They [mess] you up, your mum and dad,
They may not mean to, but they do.
They fill you with the faults they had
And add some extra, just for you.
~ Philip Larkin
Christmas cards have mostly moved beyond the blond, blue-eyed Jesus, but the air-brushed, sentimental, sweeter than candy canes Holy Family is a tougher nut. I prefer a glum Philip Larkin quatrain, and a hammer for iconoclastic expression… to the glory of God.
I love Mary. To me, she’s an essential part of Christian identity, enormously attractive, exemplary, a model for us all. But the plaster statues and gooey pictures of Mary often pollute our vision of her and leave an ideal that is no ideal.
There’s a lot of pressure for parents not to make mistakes. We assume perfection, and that may be especially felt by moms. Aren’t they supposed to greet their darlings coming home from school with freshly baked cookies, while also being employee of the month and running the neighborhood association? It’s as likely as being virgin and mother.
Religion is often used to justify unsound expectations and stresses on us. Smash the conventional view of Mary as the perfect mother. She wasn’t. She was good enough.
The gospels give us only one picture of Jesus’ adolescent years, and it cracks the delusion of perpetual domestic bliss and tranquility. (Luke 2:4-51) Twelve-year-old Jesus left his parents without telling them and conversed with strangers in the Temple. When his parents noticed his absence, they became anxious and agitated.
Upon finding him, Mary laid on the guilt, “Why do you treat us this way?” She was angry, hurt. Has there ever been a parent of an adolescent who hasn’t felt that way? Jesus replied, “Didn’t you know I had to be about my father’s business?” Has there ever been an adolescent who hasn’t dismissed his parents with similar aloof contempt?
Mark’s gospel especially shows us not a devoted, supportive mother, but rather a mother-son relationship with its share of tension and ambivalence. When Jesus returned home, an excited mob gathered; there was lots of commotion. Jesus’ family went out to rescue Jesus, to take Jesus away by force because they thought that he was “beside himself,” that he was deranged. (Mk 3:19b-21)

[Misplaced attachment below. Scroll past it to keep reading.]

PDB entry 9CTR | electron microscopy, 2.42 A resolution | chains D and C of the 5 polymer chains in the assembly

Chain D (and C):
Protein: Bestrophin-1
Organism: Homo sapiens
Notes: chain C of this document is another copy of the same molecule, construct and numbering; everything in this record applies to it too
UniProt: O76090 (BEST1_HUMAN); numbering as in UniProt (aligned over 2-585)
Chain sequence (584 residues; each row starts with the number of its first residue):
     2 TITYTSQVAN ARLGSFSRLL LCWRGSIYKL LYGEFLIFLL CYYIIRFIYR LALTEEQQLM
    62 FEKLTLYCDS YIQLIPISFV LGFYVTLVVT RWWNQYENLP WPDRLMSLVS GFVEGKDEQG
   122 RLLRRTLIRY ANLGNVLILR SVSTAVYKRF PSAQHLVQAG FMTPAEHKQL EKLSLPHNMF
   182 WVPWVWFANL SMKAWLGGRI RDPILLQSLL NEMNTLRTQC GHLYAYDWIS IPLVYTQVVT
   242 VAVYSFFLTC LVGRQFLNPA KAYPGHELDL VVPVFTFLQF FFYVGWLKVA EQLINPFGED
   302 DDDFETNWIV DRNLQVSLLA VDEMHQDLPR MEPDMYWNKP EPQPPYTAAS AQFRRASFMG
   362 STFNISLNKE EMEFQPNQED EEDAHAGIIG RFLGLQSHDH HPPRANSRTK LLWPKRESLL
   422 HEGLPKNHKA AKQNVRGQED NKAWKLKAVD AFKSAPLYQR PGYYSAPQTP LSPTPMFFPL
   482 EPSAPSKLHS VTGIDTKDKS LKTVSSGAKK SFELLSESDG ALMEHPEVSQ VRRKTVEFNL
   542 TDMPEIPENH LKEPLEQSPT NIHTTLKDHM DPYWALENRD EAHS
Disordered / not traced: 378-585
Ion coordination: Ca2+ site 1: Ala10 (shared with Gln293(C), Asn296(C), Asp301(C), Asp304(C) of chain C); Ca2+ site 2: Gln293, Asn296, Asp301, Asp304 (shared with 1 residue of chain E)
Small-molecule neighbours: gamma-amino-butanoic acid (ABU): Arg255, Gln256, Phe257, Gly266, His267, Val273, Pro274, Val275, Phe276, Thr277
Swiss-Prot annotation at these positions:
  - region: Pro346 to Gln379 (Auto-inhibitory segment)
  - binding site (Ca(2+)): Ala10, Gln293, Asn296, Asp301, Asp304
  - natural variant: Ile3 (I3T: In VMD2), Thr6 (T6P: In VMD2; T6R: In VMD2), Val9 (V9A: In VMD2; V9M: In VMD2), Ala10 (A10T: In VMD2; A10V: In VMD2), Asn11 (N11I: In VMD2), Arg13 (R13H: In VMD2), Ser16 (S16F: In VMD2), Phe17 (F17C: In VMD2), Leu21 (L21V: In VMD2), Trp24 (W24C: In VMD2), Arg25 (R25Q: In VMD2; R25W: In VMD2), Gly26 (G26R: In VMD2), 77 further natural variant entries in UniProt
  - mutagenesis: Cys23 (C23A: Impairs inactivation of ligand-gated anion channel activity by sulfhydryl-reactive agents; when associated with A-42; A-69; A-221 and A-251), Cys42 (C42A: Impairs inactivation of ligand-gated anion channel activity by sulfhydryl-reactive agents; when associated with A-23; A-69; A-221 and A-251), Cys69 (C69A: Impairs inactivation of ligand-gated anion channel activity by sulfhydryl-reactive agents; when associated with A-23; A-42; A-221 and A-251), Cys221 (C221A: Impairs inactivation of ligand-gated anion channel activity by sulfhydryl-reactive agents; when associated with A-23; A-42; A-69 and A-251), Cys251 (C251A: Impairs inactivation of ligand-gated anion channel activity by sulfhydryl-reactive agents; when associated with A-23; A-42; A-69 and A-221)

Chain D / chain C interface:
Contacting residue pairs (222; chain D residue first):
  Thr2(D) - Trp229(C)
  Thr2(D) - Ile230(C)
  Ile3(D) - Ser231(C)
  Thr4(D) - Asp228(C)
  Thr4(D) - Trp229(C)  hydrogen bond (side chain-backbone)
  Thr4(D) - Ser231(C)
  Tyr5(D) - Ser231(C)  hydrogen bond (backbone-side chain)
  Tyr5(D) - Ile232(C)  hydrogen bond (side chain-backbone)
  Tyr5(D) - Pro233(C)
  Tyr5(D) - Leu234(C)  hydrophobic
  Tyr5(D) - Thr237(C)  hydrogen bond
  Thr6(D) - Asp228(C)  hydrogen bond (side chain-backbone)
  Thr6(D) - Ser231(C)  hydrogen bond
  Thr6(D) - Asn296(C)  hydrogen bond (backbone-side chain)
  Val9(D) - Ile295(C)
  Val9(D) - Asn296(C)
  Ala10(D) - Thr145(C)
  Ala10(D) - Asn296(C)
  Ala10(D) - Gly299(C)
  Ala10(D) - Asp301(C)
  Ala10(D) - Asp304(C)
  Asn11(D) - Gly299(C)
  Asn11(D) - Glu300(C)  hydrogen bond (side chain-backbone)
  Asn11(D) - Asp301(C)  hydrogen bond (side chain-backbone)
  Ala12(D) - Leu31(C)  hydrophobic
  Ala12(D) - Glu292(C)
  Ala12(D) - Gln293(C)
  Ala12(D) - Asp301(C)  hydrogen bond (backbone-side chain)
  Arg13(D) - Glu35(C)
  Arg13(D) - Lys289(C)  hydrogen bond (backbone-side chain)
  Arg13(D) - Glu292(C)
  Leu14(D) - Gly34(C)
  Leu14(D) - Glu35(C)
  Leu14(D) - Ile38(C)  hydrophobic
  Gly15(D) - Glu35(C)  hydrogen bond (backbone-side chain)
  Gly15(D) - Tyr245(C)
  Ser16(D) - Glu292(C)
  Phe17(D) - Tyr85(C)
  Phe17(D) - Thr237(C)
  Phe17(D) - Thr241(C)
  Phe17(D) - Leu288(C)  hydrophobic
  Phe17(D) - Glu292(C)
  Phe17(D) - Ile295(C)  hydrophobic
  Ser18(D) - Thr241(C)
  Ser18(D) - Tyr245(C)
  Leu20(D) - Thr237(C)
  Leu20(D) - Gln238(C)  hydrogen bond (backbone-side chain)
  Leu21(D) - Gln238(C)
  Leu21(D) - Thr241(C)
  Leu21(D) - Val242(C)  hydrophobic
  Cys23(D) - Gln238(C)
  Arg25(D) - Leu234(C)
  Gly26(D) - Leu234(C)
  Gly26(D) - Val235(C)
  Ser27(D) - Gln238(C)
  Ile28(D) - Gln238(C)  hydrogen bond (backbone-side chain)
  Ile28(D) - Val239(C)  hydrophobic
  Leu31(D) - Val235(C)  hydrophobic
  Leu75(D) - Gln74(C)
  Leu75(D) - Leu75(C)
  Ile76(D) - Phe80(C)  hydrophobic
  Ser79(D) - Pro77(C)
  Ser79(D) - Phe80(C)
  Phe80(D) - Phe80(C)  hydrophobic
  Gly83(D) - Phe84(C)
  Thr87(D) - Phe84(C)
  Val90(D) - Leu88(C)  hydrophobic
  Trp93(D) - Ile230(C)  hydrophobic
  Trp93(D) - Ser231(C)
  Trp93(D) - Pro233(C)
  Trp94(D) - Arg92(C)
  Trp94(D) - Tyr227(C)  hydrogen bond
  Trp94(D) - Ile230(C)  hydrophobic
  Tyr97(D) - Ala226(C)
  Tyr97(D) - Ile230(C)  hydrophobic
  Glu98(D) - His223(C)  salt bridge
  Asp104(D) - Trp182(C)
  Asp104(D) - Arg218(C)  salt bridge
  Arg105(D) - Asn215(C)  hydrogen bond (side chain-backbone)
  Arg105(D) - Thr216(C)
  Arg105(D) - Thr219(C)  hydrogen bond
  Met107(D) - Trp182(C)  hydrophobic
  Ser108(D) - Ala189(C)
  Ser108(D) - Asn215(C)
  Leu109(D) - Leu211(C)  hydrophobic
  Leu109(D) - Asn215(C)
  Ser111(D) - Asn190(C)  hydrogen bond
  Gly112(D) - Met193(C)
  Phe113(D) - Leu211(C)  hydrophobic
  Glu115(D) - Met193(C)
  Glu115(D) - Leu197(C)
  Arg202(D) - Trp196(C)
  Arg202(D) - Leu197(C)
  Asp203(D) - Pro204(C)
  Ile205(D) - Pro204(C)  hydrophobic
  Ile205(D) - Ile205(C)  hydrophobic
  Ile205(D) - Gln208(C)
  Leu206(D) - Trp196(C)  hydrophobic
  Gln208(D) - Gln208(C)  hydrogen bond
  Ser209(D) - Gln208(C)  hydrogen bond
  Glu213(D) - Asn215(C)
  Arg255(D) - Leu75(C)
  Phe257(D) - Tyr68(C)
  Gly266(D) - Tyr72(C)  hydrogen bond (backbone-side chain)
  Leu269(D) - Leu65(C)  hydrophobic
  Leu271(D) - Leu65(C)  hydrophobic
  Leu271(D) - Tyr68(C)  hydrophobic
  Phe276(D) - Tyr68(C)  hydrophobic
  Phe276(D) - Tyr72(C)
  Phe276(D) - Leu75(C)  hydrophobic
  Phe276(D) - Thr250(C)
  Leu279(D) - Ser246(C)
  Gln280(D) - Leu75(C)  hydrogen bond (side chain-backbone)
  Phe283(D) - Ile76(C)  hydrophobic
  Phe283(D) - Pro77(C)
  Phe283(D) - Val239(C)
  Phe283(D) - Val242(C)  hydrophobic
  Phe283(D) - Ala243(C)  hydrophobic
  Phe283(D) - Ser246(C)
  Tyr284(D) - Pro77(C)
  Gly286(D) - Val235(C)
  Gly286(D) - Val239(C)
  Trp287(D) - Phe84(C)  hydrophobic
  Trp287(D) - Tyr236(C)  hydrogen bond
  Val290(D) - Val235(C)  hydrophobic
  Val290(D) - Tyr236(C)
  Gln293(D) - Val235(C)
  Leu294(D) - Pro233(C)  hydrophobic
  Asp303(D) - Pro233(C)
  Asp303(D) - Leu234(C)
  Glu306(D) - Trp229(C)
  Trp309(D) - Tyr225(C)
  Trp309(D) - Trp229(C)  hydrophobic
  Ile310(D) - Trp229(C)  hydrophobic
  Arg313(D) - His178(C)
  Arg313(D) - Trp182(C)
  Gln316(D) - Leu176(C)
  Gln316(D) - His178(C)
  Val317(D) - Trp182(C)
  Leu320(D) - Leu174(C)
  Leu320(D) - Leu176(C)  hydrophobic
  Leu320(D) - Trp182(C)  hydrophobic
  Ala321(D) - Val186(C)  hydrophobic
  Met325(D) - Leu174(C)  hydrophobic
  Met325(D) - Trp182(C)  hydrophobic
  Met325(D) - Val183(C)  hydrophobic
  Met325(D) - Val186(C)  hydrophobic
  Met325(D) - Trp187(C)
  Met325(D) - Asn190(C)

Just after that scene, Jesus spoke to a crowd, and his mother and brothers came looking for him and began calling to him. Someone told Jesus that his mother and brothers were outside asking for him, and Jesus said, “Who are my mother and brothers? Here they are in front of me.” He ignored his family. (Mk 3:31-35)
God relies not upon perfect, ideal people, but upon unexpected, good enough people to be extraordinary – not only Mary, but also: Peter, who abandoned and denied Jesus, to be head of the church; Mary Magdalene, a disreputable, lonely woman, to discover the resurrection; Matthew, a despised tax collector, to be an apostle; Paul, who persecuted the church, to be its chief missionary to the nations. It’s the Magnificat: God doesn’t choose the mighty and obvious, but lifts up the lowly and meek.
Did Jesus think Mary was the perfect mother? The bible suggests not. Did Mary think Jesus was the perfect son? The bible suggests not. So when we look at our own lives, we too recognize that there’s the perfect, our ideal, and what we have. There’s the ideal Christmas, and the one we have. There’s the ideal lifestyle, and the one we have. There’s the ideal job, and the one we have. There’s the ideal house, or car, or hair, or education, and the one we have.
So, too, our relationships: there’s our ideal spouse or partner, and the one we have. There are our ideal parents, children, siblings, friends, and the ones we have. There’s our ideal church, president, neighbor, priest, savior, and the one we have.
The good news is that we don’t need our ideal, and indeed it’s probably not even what’s best for us. We experience grace not in what’s perfect, but in what’s good enough.
Rev. Lane Davenport is the rector at Ascension and St. Agnes in
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